BUT … would anybody like to show me where any National Building Codes have been revised and updated to solve this Fundamental Flaw ?

Colour image showing Page 33 from my Overhead Presentation on 'Sustainable Fire Engineering' ... scheduled for this Thursday, 22 September 2011, at the ASFP Ireland Fire Seminar & Workshop ... to be held at the RDS, in Ballsbridge, Dublin. Click to enlarge.

Colour image showing Page 33 from my Overhead Presentation on 'Sustainable Fire Engineering' ... scheduled for this Thursday, 22 September 2011, at the ASFP Ireland Fire Seminar & Workshop ... to be held at the RDS, in Ballsbridge, Dublin. Click to enlarge.

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Colour image showing Page 35 from my Overhead Presentation on 'Sustainable Fire Engineering' ... scheduled for this Thursday, 22 September 2011, at the ASFP Ireland Fire Seminar & Workshop ... to be held at the RDS, in Ballsbridge, Dublin. Click to enlarge.

Colour image showing Page 35 from my Overhead Presentation on 'Sustainable Fire Engineering' ... scheduled for this Thursday, 22 September 2011, at the ASFP Ireland Fire Seminar & Workshop ... to be held at the RDS, in Ballsbridge, Dublin. Click to enlarge.

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Colour image showing Page 36 from my Overhead Presentation on 'Sustainable Fire Engineering' ... scheduled for this Thursday, 22 September 2011, at the ASFP Ireland Fire Seminar & Workshop ... to be held at the RDS, in Ballsbridge, Dublin. Click to enlarge.

Colour image showing Page 36 from my Overhead Presentation on 'Sustainable Fire Engineering' ... scheduled for this Thursday, 22 September 2011, at the ASFP Ireland Fire Seminar & Workshop ... to be held at the RDS, in Ballsbridge, Dublin. Click to enlarge.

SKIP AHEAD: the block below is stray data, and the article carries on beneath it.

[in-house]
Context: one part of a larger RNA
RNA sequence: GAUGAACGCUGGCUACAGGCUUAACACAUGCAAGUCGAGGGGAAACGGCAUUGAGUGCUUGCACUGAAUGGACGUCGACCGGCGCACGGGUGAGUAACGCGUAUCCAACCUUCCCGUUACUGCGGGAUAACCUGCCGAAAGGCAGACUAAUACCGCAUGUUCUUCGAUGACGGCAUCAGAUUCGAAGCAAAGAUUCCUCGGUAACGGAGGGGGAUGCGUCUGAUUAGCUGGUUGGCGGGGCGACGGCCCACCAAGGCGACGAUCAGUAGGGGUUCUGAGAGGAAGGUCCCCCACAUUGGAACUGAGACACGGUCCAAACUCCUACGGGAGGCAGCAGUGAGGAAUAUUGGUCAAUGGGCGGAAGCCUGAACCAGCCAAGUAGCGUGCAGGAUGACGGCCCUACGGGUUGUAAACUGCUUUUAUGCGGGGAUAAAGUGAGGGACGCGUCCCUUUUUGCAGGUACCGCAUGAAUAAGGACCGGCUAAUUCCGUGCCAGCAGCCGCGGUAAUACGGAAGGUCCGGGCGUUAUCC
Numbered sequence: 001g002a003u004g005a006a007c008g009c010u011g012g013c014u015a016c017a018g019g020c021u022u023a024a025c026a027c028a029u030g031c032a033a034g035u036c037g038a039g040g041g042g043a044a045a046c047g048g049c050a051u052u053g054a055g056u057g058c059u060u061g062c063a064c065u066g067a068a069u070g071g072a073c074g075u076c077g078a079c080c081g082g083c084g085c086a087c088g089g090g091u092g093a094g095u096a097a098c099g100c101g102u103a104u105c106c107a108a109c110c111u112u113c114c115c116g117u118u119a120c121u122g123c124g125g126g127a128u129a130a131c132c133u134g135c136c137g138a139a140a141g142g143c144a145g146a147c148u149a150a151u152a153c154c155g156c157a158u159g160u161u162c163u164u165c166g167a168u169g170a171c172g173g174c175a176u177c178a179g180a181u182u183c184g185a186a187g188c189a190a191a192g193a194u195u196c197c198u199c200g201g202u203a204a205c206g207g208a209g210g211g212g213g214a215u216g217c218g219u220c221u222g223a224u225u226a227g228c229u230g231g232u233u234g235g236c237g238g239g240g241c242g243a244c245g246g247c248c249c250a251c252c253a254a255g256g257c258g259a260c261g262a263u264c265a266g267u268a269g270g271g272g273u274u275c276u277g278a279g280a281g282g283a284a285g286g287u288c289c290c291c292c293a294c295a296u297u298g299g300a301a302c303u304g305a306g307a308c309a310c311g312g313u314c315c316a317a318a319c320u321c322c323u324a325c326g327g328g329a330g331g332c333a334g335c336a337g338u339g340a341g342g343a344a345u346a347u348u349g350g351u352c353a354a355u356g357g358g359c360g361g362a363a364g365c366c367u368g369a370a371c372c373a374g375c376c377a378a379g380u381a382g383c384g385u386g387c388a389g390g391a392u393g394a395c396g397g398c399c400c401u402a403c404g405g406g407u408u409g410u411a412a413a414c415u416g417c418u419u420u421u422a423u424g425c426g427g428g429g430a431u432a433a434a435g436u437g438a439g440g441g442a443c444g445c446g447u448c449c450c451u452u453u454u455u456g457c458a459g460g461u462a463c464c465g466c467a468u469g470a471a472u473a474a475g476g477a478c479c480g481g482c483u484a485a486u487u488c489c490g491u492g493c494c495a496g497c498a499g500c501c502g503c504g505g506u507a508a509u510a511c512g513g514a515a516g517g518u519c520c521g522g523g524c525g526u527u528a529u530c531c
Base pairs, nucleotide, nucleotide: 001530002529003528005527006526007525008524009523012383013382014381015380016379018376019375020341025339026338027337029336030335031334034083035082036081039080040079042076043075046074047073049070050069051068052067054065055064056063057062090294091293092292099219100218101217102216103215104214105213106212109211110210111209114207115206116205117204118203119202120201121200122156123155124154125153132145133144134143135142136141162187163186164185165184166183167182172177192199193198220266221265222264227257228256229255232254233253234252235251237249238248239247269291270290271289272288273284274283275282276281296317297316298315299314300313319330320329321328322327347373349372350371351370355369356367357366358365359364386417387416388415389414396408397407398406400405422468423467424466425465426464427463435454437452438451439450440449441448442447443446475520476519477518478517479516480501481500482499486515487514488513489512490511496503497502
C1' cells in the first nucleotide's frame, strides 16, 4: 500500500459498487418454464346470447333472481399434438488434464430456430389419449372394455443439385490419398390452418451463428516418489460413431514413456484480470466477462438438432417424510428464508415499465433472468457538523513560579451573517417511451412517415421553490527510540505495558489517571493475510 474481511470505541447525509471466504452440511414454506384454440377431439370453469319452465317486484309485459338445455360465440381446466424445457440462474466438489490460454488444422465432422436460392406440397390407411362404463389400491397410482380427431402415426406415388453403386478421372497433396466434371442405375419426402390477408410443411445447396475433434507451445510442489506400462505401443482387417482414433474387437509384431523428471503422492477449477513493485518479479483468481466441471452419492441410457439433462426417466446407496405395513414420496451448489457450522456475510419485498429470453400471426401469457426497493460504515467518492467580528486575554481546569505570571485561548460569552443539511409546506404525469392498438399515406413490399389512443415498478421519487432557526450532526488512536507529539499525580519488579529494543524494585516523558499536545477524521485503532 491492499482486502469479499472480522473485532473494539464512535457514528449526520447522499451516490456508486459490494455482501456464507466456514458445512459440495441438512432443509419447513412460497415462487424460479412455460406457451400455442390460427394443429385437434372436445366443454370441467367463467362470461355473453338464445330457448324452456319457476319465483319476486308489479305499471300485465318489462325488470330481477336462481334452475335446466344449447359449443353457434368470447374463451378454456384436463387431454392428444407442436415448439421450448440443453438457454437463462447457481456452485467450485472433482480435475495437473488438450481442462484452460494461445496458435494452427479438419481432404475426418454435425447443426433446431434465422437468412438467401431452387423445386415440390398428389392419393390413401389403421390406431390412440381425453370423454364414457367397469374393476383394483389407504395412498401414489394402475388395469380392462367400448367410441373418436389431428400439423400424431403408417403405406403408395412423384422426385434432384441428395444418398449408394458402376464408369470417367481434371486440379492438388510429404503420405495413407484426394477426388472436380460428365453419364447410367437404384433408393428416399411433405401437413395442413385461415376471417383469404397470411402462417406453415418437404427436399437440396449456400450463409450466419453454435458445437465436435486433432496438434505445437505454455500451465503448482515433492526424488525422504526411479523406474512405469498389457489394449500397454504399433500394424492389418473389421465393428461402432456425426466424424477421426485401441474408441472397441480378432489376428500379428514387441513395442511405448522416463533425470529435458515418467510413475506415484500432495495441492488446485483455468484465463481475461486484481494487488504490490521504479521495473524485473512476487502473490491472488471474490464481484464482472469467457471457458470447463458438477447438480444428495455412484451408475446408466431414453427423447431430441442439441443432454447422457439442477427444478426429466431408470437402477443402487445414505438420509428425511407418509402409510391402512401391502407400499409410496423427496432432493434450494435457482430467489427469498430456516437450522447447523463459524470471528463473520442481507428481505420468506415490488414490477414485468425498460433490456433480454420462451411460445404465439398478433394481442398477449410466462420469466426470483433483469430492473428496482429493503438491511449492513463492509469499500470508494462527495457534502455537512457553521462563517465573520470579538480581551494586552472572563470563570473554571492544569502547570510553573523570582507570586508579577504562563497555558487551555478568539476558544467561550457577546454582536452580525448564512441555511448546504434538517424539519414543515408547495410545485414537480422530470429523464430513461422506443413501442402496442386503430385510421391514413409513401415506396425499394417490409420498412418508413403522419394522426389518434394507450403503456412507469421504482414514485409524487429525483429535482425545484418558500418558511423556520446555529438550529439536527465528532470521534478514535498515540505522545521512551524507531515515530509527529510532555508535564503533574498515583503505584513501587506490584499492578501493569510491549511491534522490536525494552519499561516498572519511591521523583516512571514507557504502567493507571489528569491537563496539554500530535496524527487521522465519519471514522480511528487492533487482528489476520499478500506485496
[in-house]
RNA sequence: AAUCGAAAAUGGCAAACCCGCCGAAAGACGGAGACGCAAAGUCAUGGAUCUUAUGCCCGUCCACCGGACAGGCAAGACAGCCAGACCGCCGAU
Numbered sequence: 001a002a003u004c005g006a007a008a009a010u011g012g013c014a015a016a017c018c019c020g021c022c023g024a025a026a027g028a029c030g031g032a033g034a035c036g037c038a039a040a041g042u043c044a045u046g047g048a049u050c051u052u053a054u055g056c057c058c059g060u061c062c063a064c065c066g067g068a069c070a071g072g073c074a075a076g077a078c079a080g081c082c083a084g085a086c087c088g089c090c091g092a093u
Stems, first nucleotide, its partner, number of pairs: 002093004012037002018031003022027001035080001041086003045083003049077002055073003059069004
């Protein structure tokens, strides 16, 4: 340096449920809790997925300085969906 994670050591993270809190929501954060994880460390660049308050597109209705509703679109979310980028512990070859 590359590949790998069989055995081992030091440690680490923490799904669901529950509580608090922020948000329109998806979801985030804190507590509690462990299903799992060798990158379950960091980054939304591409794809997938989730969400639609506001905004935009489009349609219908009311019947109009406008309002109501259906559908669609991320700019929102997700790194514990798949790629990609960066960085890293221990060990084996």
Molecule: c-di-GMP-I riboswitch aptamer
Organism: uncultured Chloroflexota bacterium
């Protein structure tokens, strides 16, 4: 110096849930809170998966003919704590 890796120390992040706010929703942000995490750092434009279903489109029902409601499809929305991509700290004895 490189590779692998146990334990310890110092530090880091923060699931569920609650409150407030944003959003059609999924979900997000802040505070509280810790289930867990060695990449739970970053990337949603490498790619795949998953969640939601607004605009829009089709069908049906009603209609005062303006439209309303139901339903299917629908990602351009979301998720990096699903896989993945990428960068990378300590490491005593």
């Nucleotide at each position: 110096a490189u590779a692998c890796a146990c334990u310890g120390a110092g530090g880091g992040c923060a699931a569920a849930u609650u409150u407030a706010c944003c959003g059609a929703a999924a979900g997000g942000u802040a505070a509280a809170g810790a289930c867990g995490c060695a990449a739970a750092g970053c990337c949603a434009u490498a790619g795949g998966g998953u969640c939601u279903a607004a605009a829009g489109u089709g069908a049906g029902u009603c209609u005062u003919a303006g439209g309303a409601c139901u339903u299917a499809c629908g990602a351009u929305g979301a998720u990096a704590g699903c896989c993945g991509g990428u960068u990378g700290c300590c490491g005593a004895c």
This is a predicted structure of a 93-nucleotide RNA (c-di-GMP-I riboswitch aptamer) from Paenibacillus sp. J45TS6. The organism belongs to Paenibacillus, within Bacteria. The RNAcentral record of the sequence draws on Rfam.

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Colour image showing Page 37 from my Overhead Presentation on 'Sustainable Fire Engineering' ... scheduled for this Thursday, 22 September 2011, at the ASFP Ireland Fire Seminar & Workshop ... to be held at the RDS, in Ballsbridge, Dublin. Click to enlarge.

Colour image showing Page 37 from my Overhead Presentation on 'Sustainable Fire Engineering' ... scheduled for this Thursday, 22 September 2011, at the ASFP Ireland Fire Seminar & Workshop ... to be held at the RDS, in Ballsbridge, Dublin. Click to enlarge.

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Colour image showing Page 38 from my Overhead Presentation on 'Sustainable Fire Engineering' ... scheduled for this Thursday, 22 September 2011, at the ASFP Ireland Fire Seminar & Workshop ... to be held at the RDS, in Ballsbridge, Dublin. Click to enlarge.

Colour image showing Page 38 from my Overhead Presentation on 'Sustainable Fire Engineering' ... scheduled for this Thursday, 22 September 2011, at the ASFP Ireland Fire Seminar & Workshop ... to be held at the RDS, in Ballsbridge, Dublin. Click to enlarge.

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A CASE STUDY OF ENGLAND & WALES

10 years after 9-11 … there are two reasons for taking a closer look at England & Wales (Britain)

  • The Building Regulations for England & Wales were used as the model for the Irish Building Regulations, which were first introduced here in the early 1990’s.  And, in the absence of Harmonized European Standards … British National Standards tend, with only a few exceptions, to become the default Irish National Standard ;
  • British National Standards are being applied in many different parts of the world outside England & Wales … in most cases, without any proper consideration of content … or adaptation to local conditions.

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Colour image showing the Cover Page of Approved Document B: 'Fire Safety' ... Volume 2 - Buildings Other Than Dwellinghouses ... from the Building Regulations for England & Wales. Click to enlarge.

Colour image showing the Cover Page of Approved Document B: 'Fire Safety' ... Volume 2 - Buildings Other Than Dwellinghouses ... from the Building Regulations for England & Wales. Click to enlarge.